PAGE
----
With yet another slap in the face, perhaps the ‘straw the broke the camel’s back,’ Chester left the USA and set sail to France. At that period in time, France was a place, a haven if you will, for all those who were considered either ‘outsiders’ or artists, this included Black American’s. Anyone remotely intellectual was revered following two global wars and no radical changes to the world to speak of. Unfortunately, for Himes, he was the ‘outsiders’ outsider. He didn’t fit. His view of life was not shared by those intellectuals he had sought to be part of. He took to travelling over Europe taking in a multitude of regions along with their cities. From the French southwest to London to Majorca to Scandinavian countries such as Denmark and then onto Holland.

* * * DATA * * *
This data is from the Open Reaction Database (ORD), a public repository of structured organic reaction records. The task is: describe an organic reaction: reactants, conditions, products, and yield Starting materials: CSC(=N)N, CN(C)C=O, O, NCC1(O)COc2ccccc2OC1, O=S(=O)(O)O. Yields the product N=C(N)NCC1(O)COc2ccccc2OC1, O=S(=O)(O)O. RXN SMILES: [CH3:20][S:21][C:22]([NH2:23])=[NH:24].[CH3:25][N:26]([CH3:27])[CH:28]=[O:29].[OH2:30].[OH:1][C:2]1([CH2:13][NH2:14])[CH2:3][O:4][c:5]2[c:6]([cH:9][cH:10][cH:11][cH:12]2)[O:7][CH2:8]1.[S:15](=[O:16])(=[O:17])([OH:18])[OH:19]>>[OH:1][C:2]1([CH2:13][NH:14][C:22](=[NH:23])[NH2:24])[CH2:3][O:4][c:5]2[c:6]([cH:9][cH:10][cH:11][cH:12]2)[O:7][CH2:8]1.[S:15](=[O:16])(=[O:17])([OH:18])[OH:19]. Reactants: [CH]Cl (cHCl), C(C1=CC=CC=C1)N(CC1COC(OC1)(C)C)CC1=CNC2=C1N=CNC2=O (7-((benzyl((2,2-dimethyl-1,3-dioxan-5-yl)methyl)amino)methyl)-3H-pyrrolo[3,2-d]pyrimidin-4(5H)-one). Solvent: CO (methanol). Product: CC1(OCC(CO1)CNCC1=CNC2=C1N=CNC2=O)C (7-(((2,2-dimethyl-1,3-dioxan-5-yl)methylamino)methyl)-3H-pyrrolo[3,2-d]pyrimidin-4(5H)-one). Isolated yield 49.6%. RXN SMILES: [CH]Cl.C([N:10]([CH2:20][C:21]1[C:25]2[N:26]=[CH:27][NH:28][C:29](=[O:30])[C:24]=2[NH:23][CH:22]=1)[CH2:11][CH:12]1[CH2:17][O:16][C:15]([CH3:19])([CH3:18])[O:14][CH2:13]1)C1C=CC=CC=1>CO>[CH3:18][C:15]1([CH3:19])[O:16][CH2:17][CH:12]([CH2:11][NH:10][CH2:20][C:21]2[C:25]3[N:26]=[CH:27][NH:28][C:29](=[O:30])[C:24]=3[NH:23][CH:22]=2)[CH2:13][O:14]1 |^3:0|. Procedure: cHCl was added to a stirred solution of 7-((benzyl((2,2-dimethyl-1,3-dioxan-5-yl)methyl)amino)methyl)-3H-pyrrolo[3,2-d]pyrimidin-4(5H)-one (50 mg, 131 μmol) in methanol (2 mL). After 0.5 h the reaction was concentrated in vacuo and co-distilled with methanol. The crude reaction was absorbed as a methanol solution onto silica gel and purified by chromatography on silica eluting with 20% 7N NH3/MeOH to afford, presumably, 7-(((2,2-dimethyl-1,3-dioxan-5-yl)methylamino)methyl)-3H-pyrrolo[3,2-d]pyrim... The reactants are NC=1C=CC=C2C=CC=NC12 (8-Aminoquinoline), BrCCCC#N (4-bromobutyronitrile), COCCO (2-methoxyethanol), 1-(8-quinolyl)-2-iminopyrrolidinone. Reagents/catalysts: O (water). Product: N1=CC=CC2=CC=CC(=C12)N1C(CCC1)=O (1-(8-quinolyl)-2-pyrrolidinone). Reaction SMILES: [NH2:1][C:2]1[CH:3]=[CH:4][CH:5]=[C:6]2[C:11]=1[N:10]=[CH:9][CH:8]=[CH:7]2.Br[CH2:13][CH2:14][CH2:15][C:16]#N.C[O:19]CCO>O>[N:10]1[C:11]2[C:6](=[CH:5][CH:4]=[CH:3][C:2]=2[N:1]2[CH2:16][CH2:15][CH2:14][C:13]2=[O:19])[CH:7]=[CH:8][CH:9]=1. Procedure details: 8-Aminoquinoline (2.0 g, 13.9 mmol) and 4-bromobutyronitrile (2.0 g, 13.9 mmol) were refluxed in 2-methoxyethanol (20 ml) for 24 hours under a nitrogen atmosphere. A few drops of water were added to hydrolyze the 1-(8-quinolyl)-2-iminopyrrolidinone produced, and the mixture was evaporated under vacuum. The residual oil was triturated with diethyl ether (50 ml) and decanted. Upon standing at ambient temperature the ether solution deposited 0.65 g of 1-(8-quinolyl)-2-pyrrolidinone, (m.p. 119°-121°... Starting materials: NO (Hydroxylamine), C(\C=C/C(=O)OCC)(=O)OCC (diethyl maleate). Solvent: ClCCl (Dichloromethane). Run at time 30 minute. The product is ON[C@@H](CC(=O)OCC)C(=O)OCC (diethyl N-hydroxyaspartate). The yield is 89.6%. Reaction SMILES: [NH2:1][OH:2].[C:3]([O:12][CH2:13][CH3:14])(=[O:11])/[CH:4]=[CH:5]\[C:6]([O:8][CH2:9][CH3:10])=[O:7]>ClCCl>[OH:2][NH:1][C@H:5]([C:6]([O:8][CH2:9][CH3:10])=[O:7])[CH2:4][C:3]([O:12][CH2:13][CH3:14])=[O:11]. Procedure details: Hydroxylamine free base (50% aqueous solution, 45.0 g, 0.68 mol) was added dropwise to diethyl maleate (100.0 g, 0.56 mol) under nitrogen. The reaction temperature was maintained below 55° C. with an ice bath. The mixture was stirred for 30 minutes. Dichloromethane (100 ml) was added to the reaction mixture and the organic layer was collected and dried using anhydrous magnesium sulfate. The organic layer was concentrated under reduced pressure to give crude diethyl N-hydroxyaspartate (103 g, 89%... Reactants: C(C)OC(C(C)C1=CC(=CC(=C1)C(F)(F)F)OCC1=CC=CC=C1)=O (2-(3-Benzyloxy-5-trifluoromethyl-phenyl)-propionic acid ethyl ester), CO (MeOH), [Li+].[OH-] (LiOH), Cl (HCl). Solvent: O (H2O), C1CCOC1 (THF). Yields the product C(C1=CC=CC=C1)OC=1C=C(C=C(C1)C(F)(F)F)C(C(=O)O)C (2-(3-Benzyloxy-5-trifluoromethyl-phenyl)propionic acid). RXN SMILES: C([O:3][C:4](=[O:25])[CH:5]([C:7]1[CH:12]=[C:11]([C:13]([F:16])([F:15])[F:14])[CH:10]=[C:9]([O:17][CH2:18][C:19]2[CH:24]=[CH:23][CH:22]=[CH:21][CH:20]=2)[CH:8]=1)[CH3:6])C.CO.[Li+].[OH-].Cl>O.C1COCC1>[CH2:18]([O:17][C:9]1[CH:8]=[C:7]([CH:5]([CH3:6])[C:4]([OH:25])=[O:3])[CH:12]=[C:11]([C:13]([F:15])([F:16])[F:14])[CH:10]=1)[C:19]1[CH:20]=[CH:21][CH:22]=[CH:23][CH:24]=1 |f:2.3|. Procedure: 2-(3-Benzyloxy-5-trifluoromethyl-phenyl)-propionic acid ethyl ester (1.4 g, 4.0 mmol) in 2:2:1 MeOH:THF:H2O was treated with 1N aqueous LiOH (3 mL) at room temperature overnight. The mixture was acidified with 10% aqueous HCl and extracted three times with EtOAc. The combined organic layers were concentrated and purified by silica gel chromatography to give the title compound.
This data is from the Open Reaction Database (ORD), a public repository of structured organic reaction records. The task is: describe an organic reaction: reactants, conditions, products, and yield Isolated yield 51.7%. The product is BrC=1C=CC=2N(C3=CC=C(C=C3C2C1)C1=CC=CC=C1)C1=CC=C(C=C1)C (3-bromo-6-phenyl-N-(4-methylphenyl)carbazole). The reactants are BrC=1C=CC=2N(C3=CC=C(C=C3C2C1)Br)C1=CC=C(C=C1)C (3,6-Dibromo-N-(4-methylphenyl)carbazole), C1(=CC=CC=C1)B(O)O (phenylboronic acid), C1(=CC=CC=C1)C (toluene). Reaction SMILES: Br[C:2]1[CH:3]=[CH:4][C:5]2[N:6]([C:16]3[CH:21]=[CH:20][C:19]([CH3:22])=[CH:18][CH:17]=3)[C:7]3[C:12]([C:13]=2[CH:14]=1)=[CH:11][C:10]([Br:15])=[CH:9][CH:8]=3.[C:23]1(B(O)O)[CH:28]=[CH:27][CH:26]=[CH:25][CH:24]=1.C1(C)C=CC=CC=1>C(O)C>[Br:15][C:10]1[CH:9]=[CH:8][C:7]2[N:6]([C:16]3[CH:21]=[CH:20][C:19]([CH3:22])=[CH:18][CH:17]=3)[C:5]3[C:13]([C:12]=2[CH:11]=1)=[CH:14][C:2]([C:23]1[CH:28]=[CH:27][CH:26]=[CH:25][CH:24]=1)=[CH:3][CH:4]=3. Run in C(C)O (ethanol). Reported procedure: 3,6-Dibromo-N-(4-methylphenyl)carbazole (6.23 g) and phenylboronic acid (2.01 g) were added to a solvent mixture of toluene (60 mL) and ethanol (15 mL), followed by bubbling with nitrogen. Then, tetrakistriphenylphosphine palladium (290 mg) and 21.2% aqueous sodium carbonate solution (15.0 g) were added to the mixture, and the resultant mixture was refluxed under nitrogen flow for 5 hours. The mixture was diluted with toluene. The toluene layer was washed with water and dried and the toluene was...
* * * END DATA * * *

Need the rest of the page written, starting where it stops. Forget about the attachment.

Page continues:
He had not considered at this point writing crime fiction. He was not a native of Harlem and knew little about it but when offered the chance to be published should he undertake such a task, then he accepted. It was Marcel Duhamel that encouraged him to make this bold move, his motivational tool a one-thousand-dollar advance. In those days, one thousand dollars was a lot of money.
Chester Himes strength was in his ability to write with such a strong voice. It was ethnic, it was black, it was (forgive the use of the word) colourful. The music of his text, the cadences, the way in which he goes from adagio to accelerando forces the narrative along at a number of ever changing paces yet the turn in pace adds to the overall effect, to the tension and the flavour. If a white man had tried to write in Himes style it would have turned hard-boiled fiction into vaudeville. The tone would have been wrong, false. But it was no sellout. Himes took this opportunity to write ‘hard-boiled crime’ yet managed to incorporate his rage against racism into his humour.